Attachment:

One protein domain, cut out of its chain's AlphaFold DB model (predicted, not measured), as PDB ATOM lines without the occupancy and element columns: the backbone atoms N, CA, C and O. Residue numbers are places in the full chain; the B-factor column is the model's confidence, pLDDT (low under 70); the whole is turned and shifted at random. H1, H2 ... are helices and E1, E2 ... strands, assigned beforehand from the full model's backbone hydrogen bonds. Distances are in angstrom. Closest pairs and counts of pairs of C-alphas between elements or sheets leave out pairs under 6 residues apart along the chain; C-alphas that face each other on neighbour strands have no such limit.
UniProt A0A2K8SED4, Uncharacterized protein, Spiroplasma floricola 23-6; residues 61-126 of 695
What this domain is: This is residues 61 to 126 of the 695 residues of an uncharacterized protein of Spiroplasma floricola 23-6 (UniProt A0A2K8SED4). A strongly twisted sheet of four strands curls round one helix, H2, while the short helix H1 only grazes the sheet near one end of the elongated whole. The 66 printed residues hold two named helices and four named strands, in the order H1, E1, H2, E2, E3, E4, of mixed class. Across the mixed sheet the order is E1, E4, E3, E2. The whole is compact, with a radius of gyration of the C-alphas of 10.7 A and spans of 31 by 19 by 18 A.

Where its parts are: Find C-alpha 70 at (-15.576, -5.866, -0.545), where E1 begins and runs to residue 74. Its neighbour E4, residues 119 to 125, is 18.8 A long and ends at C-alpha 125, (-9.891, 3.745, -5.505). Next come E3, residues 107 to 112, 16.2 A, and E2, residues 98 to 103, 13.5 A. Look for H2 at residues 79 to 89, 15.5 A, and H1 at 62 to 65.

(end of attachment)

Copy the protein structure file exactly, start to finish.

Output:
One protein domain, cut out of its chain's AlphaFold DB model (predicted, not measured), as PDB ATOM lines without the occupancy and element columns: the backbone atoms N, CA, C and O. Residue numbers are places in the full chain; the B-factor column is the model's confidence, pLDDT (low under 70); the whole is turned and shifted at random. H1, H2 ... are helices and E1, E2 ... strands, assigned beforehand from the full model's backbone hydrogen bonds. Distances are in angstrom. Closest pairs and counts of pairs of C-alphas between elements or sheets leave out pairs under 6 residues apart along the chain; C-alphas that face each other on neighbour strands have no such limit.
UniProt A0A2K8SED4, Uncharacterized protein, Spiroplasma floricola 23-6; residues 61-126 of 695
What this domain is: This is residues 61 to 126 of the 695 residues of an uncharacterized protein of Spiroplasma floricola 23-6 (UniProt A0A2K8SED4). A strongly twisted sheet of four strands curls round one helix, H2, while the short helix H1 only grazes the sheet near one end of the elongated whole. The 66 printed residues hold two named helices and four named strands, in the order H1, E1, H2, E2, E3, E4, of mixed class. Across the mixed sheet the order is E1, E4, E3, E2. The whole is compact, with a radius of gyration of the C-alphas of 10.7 A and spans of 31 by 19 by 18 A.

Where its parts are: Find C-alpha 70 at (-15.576, -5.866, -0.545), where E1 begins and runs to residue 74. Its neighbour E4, residues 119 to 125, is 18.8 A long and ends at C-alpha 125, (-9.891, 3.745, -5.505). Next come E3, residues 107 to 112, 16.2 A, and E2, residues 98 to 103, 13.5 A. Look for H2 at residues 79 to 89, 15.5 A, and H1 at 62 to 65.